Sunday, June 22, 2008

Children need books, not quangos
Gillian Bowditch writing in The Sunday Times, June 22, 2008.

Are you sitting comfortably? Then I’ll begin. Once upon a time, if you wanted children to read, you gave them books. These days, if you want children to read, you give them a literacy commission.
Ian Rankin,(pic above), author of the highly successful Rebus novels and a father of two boys, is the newest recruit to Labour’s latest quango. The Literacy Commission will attempt to drag the reading skills of children up from the appalling levels to which they fell under the Labour government.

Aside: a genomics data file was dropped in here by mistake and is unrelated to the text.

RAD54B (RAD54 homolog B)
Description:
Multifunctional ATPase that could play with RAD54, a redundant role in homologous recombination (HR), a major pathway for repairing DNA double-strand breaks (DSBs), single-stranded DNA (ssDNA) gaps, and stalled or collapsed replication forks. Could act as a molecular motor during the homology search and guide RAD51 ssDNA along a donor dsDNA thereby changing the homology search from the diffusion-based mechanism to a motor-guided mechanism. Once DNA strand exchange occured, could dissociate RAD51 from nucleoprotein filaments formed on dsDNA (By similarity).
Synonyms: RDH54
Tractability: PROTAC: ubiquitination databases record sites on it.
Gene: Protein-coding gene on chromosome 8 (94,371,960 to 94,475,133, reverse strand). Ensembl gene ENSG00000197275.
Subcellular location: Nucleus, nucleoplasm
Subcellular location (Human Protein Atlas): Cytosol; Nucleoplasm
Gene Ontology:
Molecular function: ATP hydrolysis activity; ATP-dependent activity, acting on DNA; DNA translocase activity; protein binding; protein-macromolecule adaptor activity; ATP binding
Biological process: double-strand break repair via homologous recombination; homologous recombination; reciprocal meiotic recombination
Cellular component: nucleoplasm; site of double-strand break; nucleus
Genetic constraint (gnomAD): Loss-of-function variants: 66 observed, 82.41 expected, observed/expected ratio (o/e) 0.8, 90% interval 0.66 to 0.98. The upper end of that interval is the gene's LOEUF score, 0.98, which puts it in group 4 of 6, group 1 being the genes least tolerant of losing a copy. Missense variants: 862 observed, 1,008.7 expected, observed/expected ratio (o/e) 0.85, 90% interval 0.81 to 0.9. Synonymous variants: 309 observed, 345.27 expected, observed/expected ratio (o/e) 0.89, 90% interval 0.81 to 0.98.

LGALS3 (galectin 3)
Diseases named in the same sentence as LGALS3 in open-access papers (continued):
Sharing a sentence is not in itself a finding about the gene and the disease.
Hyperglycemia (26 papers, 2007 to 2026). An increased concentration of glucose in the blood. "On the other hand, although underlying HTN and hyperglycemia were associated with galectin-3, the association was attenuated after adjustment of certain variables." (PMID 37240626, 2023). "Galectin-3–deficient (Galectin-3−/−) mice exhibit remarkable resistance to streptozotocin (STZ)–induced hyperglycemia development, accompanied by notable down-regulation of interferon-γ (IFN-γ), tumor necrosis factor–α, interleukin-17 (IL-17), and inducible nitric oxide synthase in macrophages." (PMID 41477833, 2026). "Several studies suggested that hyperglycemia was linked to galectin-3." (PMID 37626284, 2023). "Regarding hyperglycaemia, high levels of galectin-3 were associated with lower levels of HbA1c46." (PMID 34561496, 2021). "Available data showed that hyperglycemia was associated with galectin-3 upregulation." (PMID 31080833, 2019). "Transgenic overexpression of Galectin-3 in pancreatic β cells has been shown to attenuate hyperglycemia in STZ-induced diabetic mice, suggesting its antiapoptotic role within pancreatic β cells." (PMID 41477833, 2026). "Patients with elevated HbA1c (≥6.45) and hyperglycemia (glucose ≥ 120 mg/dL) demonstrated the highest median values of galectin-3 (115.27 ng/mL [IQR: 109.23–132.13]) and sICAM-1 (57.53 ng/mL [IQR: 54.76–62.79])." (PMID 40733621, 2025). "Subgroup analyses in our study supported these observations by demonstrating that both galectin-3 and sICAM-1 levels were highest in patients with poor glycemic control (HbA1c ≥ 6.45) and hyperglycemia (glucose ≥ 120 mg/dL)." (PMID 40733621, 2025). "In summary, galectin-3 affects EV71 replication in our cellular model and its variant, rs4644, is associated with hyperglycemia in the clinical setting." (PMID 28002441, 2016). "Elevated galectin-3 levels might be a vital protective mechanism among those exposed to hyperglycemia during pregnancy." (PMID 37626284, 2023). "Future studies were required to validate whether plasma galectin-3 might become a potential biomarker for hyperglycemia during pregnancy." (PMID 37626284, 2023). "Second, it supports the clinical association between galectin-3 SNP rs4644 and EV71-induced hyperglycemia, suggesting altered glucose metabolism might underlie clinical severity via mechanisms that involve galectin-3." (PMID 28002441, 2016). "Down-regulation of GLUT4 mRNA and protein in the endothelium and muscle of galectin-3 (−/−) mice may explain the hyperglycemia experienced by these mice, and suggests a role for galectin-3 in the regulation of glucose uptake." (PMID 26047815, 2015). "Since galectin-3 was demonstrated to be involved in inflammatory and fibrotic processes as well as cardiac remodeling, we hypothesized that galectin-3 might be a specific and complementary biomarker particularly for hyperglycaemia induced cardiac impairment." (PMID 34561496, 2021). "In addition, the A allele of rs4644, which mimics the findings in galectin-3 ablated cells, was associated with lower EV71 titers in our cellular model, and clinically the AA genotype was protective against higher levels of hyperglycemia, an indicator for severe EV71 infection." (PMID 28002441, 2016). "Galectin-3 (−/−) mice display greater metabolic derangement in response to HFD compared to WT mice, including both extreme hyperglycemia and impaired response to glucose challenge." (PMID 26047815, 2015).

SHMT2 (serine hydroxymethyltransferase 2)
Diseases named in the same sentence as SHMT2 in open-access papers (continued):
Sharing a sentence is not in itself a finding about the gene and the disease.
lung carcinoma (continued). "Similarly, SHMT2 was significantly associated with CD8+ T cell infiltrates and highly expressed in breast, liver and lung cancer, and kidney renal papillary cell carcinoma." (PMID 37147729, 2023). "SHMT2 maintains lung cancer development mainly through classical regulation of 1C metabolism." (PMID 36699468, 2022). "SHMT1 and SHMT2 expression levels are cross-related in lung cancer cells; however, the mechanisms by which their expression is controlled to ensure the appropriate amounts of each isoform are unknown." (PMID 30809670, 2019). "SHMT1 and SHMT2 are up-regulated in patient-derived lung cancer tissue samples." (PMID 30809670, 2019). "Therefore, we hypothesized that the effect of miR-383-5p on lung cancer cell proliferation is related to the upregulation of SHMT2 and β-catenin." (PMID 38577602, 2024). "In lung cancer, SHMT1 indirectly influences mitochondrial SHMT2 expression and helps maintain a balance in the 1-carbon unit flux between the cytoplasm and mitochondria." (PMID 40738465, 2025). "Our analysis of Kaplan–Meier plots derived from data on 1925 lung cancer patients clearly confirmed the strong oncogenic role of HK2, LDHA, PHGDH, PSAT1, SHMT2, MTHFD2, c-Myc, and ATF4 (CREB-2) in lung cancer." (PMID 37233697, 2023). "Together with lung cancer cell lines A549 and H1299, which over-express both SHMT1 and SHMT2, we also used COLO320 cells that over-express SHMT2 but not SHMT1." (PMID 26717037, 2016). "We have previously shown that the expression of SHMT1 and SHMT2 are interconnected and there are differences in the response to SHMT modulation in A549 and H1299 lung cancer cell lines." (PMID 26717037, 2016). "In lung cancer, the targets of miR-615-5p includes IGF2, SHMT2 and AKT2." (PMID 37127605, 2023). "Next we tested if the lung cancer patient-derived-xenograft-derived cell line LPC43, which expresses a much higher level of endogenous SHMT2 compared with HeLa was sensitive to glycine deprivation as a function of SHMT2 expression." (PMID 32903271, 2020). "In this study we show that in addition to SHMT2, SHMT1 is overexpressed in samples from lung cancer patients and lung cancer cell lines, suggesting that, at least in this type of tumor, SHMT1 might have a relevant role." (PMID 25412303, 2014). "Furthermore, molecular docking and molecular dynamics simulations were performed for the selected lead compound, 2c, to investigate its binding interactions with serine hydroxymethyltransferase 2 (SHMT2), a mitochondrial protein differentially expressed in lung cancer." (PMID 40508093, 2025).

In more than half of Glasgow’s secondary schools, most S2 pupils fail to reach basic standards in writing, while in one in three of its schools more than half of S2 pupils do not achieve required levels in reading. About 10,000 Scottish children a year leave school unable to read or write much beyond the odd graffitied expletive. Last year, an international study revealed that the literacy levels of Scottish primary school children had plummeted.
Of 45 nations surveyed, Scotland plunged from 14th place to 26th place in just five years, a period that coincided with Labour’s spell in office. England fell in the rankings from 3rd place to 19th place. All of this has taken place against the biggest phenomenon in children’s literature since Enid Blyton: the publication of the Harry Potter novels by a Scottish-based author.

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